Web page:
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The decision of the Authority follows:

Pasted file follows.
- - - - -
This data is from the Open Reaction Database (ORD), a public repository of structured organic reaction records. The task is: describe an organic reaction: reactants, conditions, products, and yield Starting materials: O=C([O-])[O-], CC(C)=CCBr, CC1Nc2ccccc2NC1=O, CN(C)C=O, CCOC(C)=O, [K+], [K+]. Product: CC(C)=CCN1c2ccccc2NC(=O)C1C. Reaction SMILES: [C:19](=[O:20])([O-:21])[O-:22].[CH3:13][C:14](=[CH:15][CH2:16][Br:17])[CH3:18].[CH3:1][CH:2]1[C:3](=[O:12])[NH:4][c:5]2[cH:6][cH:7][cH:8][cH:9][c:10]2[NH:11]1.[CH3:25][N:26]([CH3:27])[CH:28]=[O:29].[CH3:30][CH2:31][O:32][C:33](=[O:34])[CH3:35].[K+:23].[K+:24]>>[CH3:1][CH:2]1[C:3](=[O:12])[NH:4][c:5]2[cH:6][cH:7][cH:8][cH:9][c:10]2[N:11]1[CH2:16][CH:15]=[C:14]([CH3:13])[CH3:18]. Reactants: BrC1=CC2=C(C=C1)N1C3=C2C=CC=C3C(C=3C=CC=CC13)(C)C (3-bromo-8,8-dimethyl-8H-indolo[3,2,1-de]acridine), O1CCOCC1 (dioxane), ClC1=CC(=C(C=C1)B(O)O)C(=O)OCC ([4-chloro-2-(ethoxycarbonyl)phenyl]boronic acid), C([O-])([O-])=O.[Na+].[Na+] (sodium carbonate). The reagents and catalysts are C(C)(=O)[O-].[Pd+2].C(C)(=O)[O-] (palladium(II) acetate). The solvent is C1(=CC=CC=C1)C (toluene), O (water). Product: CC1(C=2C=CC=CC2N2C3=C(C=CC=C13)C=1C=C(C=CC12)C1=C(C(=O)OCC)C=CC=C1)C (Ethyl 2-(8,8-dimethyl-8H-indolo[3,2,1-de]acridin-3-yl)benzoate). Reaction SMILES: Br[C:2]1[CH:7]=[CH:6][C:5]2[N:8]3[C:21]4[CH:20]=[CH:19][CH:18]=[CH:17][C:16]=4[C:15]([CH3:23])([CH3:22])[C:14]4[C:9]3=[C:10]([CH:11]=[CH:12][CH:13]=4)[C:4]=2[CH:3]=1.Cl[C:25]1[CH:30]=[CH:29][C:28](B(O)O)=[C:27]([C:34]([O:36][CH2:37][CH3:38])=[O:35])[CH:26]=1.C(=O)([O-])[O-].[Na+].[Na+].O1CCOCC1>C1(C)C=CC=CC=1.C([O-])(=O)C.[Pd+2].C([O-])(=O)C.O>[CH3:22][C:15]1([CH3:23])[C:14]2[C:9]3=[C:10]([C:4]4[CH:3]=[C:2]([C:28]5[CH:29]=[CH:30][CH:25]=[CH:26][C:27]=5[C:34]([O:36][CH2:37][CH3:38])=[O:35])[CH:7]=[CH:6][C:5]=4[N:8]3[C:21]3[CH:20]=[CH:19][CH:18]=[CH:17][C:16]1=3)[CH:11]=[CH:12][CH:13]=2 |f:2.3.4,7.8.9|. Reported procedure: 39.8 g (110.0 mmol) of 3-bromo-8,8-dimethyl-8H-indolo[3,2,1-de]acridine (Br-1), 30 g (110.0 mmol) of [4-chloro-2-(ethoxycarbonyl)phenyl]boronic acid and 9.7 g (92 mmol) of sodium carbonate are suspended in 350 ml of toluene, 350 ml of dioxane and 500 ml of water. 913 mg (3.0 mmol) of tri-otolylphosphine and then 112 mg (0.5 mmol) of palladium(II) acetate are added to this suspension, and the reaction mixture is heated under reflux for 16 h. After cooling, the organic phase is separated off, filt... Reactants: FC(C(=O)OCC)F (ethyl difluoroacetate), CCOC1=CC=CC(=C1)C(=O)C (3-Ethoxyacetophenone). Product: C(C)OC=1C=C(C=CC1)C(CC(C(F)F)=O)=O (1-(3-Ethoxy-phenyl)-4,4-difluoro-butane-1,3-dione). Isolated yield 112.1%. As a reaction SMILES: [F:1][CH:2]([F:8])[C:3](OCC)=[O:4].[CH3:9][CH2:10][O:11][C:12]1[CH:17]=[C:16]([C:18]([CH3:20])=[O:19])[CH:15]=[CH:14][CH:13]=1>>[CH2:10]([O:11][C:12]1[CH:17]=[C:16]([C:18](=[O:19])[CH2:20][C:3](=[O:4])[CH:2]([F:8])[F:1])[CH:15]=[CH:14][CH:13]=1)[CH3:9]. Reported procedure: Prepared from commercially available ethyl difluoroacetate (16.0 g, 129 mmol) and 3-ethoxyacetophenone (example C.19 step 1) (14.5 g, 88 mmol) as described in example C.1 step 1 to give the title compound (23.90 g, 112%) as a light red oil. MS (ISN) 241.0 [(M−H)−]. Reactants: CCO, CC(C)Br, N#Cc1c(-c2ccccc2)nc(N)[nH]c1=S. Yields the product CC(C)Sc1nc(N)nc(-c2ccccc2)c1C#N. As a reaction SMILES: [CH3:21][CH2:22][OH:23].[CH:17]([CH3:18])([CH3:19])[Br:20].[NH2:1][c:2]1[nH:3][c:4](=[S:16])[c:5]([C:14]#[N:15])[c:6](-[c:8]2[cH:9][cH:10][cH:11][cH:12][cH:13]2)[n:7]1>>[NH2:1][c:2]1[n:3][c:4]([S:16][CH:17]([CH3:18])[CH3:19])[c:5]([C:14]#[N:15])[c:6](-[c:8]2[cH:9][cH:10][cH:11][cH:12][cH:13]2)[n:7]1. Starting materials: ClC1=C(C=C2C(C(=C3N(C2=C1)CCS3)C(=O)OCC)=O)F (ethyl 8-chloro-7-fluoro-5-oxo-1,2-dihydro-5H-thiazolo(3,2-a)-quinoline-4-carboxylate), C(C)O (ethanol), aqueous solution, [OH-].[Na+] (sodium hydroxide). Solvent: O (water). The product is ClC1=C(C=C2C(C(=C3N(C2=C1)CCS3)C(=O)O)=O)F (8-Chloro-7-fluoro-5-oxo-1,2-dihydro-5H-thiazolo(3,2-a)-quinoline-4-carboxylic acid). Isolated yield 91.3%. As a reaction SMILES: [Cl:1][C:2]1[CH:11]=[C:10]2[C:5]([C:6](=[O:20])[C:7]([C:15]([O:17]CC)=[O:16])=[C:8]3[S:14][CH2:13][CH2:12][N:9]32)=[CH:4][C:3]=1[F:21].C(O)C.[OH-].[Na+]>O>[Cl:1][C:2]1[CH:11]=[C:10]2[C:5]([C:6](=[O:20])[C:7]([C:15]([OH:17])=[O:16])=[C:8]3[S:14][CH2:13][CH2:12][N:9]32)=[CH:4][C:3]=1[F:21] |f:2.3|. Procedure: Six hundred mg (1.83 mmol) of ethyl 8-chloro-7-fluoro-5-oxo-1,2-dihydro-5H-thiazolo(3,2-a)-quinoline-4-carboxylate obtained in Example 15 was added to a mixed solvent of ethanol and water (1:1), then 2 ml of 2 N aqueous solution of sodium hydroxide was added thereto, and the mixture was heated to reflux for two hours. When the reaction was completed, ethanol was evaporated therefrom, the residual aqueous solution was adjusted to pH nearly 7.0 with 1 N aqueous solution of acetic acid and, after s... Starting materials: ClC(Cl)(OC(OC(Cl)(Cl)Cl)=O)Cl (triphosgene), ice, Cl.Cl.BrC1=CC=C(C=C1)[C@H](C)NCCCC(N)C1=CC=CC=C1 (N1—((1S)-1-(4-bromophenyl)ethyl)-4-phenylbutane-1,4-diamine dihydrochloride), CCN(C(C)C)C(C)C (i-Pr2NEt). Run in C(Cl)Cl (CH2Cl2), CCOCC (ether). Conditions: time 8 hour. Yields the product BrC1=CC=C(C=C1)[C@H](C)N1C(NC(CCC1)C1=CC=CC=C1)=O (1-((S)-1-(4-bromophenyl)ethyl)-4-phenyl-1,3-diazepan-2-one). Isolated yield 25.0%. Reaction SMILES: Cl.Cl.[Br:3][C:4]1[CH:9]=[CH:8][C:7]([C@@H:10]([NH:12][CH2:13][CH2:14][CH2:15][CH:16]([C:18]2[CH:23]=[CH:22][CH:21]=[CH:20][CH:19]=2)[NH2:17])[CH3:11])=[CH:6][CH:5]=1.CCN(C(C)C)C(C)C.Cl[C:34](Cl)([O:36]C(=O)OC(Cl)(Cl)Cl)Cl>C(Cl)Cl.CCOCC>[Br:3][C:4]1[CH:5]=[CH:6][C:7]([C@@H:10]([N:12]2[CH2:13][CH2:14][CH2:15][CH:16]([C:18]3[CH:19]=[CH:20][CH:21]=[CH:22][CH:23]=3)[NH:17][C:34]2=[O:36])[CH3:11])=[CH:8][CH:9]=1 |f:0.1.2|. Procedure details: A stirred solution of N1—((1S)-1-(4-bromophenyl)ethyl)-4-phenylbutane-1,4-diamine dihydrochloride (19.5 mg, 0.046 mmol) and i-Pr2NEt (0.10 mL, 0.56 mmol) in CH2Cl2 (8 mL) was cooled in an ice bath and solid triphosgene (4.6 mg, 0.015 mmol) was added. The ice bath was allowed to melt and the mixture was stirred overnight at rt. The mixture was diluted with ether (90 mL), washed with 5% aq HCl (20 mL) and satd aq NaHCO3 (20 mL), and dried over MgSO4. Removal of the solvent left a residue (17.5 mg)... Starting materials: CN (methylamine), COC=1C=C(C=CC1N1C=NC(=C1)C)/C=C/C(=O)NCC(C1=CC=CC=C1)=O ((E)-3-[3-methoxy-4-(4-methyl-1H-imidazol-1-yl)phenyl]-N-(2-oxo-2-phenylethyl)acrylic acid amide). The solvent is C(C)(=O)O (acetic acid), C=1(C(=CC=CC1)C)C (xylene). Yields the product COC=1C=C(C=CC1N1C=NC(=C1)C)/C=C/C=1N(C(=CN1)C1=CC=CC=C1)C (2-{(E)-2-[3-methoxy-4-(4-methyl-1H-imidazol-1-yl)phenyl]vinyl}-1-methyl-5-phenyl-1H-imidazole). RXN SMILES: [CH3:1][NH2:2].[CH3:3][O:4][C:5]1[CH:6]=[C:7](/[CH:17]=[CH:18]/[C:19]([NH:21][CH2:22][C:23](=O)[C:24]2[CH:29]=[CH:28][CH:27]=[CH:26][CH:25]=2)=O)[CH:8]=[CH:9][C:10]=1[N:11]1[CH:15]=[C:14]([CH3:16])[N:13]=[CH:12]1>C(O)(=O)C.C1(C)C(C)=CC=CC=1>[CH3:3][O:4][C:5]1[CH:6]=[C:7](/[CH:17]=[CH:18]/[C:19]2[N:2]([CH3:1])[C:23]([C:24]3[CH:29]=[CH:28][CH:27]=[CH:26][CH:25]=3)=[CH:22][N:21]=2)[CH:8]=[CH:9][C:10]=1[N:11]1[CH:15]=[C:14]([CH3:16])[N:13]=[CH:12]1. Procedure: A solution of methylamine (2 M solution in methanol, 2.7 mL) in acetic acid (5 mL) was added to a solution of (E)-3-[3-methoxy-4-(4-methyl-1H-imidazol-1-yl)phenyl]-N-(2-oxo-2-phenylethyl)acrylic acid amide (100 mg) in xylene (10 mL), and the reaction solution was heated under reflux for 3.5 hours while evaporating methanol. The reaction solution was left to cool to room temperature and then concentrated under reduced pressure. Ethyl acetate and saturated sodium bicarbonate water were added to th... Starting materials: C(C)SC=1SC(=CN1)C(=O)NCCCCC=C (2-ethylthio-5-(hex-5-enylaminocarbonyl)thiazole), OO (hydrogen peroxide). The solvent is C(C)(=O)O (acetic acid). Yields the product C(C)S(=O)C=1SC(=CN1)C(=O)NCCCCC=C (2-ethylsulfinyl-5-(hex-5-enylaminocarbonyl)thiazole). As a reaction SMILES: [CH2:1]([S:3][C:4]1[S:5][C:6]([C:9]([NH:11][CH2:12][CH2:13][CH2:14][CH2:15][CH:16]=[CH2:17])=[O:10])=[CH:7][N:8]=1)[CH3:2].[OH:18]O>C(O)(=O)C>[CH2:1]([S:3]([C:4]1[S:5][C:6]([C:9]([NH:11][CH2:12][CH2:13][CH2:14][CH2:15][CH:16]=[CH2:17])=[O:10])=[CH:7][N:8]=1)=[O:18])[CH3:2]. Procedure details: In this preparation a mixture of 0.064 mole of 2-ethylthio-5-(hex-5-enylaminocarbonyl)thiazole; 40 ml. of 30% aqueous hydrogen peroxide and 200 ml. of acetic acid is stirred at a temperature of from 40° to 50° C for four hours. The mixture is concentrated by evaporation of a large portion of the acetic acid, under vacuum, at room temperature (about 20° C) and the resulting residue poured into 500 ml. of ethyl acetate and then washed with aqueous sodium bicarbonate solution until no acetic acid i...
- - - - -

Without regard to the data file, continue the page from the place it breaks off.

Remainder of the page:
23 FLRA No. 15 CONGRESSIONAL RESEARCH EMPLOYEES ASSOCIATION Union and THE LIBRARY OF CONGRESS Agency Case No. 0-AR-624 DECISION I. STATEMENT OF THE CASE This matter is before the Authority on exceptions to the award of Arbitrator Jacob Seidenberg filed by the Agency under section 7122(a) of the Federal Service Labor-Management Relations Statute and part 2425 of the Authority's Rules and Regulations. II. BACKGROUND AND ARBITRATOR'S AWARD A grievance was filed and submitted to arbitration challenging the Agency's determination to contract out certain functions as violative of Article XVI /1/ of the parties' collective bargaining agreement. The Arbitrator as his award found that the grievance was arbitrable, but denied the grievance on the merits. III. Exceptions In its exceptions, the Agency contends that the award is contrary to law and regulation in several respects. In particular, the Agency contends that by finding the grievance to be arbitrable, the award is contrary to the Agency's right under section 7106(a)(2)(B) of the Statute to make determinations with respect to contracting out. IV. ANALYSIS AND CONCLUSIONS The Authority concludes that the award is deficient under the Statute. The plain language of section 7106 of the Statute provides that "nothing" in the Statute shall "affect the authority" of an agency to exercise the rights enumerated in that section. Thus, the Authority has expressly held that a matter cannot be grieved which would deny the authority of an agency to exercise its statutory rights under section 7106. American Federation of Government Employees, AFL-CIO, Local 1968 and Department of Transportation, Saint Lawrence Seaway Development Corporation, Massena, New York, 5 FLRA 70, 79 (1981), aff'd sub nom. AFGE Local 1968 v. FLRA, 691 F.2d 565 (D.C. Cir. 1982), cert. denied, 461 U.S. 926 (1983). Specifically, the Authority has held that proposals which would, as their sole effect, subject management's determinations concerning the identification of critical elements of a position and the content of performance standards to the grievance procedure and arbitral review constituted improper interference with management's rights. Saint Lawrence Seaway Development Corporation, (Proposal 4). In so holding, the Authority has noted that subjecting managerial evaluations concerning critical elements and performance standards to arbitral review would require an arbitrator to substitute his or her judgment as to how the agency should be run for that of management. National Treasury Employees Union and Department of Health and Human Services, Region 10, 13 FLRA 732, 734 (1982), aff'd sub nom. NTEU v. FLRA, 767 F2d 1315 (9th Cir. 1985). Thus, the Authority has found that an arbitrator cannot determine that a grievance directly challenging an agency's identification of job elements or establishment of performance standards is grievable and arbitrable. Bureau of Prisons, Department of Justice and American Federation of Government Employees, Local 148, 21 FLRA No. 15 (1986); Bureau of Engraving and Printing, U.S. Department of the Treasury and Washington Plate Printers Union, Local No. 2, IPDEU, AFL-CIO, 20 FLRA No. 39 (1985). The Authority has also found an arbitration award deficient which enforced a collective bargaining agreement provision that imposed a substantive limitation on management's right to identify critical elements. The Authority concluded that by imposing such a limitation, the agreement provision prompted the interference by grievance and arbitration with management's rights because the provision provided the basis for the arbitrator's review of management's identification of an element as critical and permitted the substitution of judgment by the arbitrator for that of management as to how the agency should be run. National Treasury Employees Union and U.S. Customs Service, 17 FLRA 38 (1985). Of course, section 7106 provides that the exercise by management of the rights enumerated in section 7106(a)(2) must be in accordance with applicable laws and is subject to any procedures or appropriate arrangements that have been negotiated by the parties. In Headquarters, 97th Combat Support Group (SAC), Blytheville Air Force Base, Arkansas and American Federation of Government Employees, AFL-CIO, Local 2840, 22 FLRA No. 72 (1986), this principle was applied to a grievance alleging that a decision to contract out was not made in accordance with applicable procurement law and regulation governing such determinations. The Authority concluded that such a grievance was not contrary to section 7106(a)(2)(B) of the Statute and was grievable and arbitrable. The grievance in this case does not concern whether the disputed procurement action is in accordance with applicable laws. Similarly, Article XVI of the agreement does not constitute a negotiated procedure to be observed in, or an appropriate arrangement for employees adversely affected by, the exercise by management of its right to make a determination to contract out. Instead, Article XVI expressly prohibits the Agency from contracting out when "the regular staff" possesses the required specialized skills or knowledge or can obtain the required skills or knowledge through normal employment procedures. By preventing the Agency from contracting out in these circumstances, the provision is inconsistent with section 7106(a)(2)(B) which reserves such determinations with respect to contracting out management. See National Federation of Federal Employees, Local 1167 and Department of the Air Force, Headquarters, 31st Combat Support Group (TAC), Homestead Air Force Base, Florida, 6 FLRA 574 (1981) (Proposal 2), enforced sub nom. National Federation of Federal Employees v. FLRA, 681 F. 2d 886 (D.C. Cir. 1982). The Arbitrator's determination that Article XVI merely incorporated by reference the provisions of existing procurement laws and regulations, including specifically 2 U.S.C. Section 166, does not alter this conclusion. As the Authority explained in Homestead Air Force Base, 6 FLRA at 577, incorporation into the collective bargaining agreement of specific terms of law or regulation would require management to comply with those terms during the period of the collective bargaining agreement regardless of whether the specific provisions from which they were derived might subsequently be revised or rescinded. Thus, the Authority concluded that incorporation of specific terms "would impose an independent contractual requirement upon management's discretion with respect to contracting out" and therefore "goes beyond contractual recognition of an external limitations and imposes substantive limitations in and of itself." In short, the Authority stated that although law or regulation may place limitations on management discretion, the Statute precludes the negotiation of contractual limitations on management's rights. The grievance in this case sought to enforce through grievance and arbitration a provision of the parties' collective bargaining agreement that denies the authority of the Agency to make determinations with respect to contracting out under section 7106(a)(2)(B) of the Statute. Consistent with established precedent pertaining to arbitral review of management's exercise of its rights in performance appraisal matters, we find that such a grievance is precluded by section 7106 from grievance and arbitration. Thus, the Arbitrator's award finding the grievance to be arbitrable is deficient as contrary to the Statute. V. DECISION Accordingly, paragraphs 2-3 of the award, finding the grievance arbitrable and resolving the grievance on the merits, are set aside. /2/ Issued, Washington, D.C., August 14, 1986. /s/ Jerry L. Calhoun, Chairman /s/ Henry B. Frazier III, Member FEDERAL LABOR RELATIONS AUTHORITY --------------- FOOTNOTES$ --------------- (1) Article XVI of the parties' collective bargaining agreement pertinently provides: Section 1. With the approval of the Libratian of Congress, the Library may employ, in order to improve its service and operation, experts and consultants on a temporary basis in those situations when the regular staff does not possess the required specialized skills or knowledge which cannot practicably be obtained through normal employment procedures. (2) In view of this decision, it is not necessary to address the other contentions of the Agency in its exceptions to the award.